Site C is the most expensive publicly funded infrastructure project in British Columbia’s history and the dam’s construction is being spearheaded by BC Hydro, a publicly owned hydroelectric utility whose sole shareholder is the provincial government.
That ought to mean that our elected leaders and civil servants place the highest priority on keeping on top of everything that goes on at Site C, because ultimately all British Columbians must pay for the project.
But there is an even more compelling reason why our government must be fully and effectively engaged on this project. All dams built in British Columbia must, by provincial statute, be designed, built and maintained to the highest safety standards.
Dams do not fail often. But when they do, the losses can be devastating. Which is why B.C.’s dam safety regulation is in place, and why it falls to engineers and dam safety officials employed by the provincial government to ensure that all dams built in the province have structural integrity.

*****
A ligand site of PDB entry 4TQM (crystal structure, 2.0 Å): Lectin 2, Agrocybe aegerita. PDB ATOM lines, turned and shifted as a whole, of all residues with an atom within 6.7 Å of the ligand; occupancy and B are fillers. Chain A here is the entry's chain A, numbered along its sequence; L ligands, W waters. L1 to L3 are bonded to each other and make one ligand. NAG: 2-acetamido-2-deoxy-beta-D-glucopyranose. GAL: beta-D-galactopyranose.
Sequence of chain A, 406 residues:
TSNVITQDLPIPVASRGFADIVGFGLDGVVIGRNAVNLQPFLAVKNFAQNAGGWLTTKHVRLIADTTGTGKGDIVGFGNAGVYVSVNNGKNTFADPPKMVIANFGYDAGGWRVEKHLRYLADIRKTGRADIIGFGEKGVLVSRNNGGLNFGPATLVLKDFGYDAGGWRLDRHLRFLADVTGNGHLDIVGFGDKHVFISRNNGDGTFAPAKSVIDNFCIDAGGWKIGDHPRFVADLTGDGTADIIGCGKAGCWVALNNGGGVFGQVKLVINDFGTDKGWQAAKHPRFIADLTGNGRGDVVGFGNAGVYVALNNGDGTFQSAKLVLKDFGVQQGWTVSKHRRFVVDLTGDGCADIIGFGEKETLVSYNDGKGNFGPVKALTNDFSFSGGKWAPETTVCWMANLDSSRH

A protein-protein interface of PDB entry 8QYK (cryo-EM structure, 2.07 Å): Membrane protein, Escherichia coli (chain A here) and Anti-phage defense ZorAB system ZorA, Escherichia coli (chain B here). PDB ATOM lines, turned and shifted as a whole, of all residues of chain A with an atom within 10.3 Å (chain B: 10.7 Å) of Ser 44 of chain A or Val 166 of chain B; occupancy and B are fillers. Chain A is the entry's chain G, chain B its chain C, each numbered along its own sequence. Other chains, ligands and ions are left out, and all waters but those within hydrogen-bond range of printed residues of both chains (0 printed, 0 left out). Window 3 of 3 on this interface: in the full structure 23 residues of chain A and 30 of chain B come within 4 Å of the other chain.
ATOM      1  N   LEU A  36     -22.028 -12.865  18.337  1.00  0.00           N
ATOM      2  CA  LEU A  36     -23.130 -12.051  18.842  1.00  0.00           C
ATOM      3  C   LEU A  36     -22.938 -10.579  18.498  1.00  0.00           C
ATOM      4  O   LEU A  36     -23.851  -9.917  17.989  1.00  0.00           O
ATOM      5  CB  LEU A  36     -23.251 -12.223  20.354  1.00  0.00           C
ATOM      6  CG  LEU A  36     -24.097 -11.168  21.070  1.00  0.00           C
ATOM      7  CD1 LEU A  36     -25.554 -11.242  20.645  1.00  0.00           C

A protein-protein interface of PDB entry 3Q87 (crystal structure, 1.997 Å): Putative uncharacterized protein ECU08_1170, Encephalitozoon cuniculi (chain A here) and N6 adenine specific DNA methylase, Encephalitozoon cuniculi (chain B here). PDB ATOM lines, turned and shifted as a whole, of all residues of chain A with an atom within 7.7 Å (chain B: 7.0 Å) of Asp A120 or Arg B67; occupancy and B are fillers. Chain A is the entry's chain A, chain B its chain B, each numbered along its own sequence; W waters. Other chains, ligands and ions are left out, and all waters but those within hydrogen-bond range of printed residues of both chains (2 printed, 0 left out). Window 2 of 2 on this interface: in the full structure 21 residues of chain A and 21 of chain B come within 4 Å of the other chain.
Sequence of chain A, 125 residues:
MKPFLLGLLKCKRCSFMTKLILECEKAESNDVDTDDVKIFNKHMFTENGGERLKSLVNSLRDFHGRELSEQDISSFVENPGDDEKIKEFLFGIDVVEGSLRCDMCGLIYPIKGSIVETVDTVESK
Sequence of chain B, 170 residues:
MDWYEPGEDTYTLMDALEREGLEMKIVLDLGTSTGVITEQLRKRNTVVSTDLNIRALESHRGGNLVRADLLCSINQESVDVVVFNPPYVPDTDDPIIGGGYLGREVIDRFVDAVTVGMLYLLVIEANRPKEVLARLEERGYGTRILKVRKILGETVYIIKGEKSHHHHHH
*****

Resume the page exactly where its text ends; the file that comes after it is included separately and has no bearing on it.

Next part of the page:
Unfortunately, this important responsibility has rarely been mentioned as Site C has careened from one set of problems to another.
First there was the troubling tension crack that opened a gaping maw on the north riverbank following initial excavation work in 2017, leading to the removal of millions of cubic metres of additional earth to stabilize a clearly unstable bank.
Then there was problem after problem drilling the project’s diversion and drainage tunnels, as portions of the concrete liners anchored to the tunnel walls gave way and crashed to the tunnel floors — incidents later attributed to the soft shale that dominates the site.
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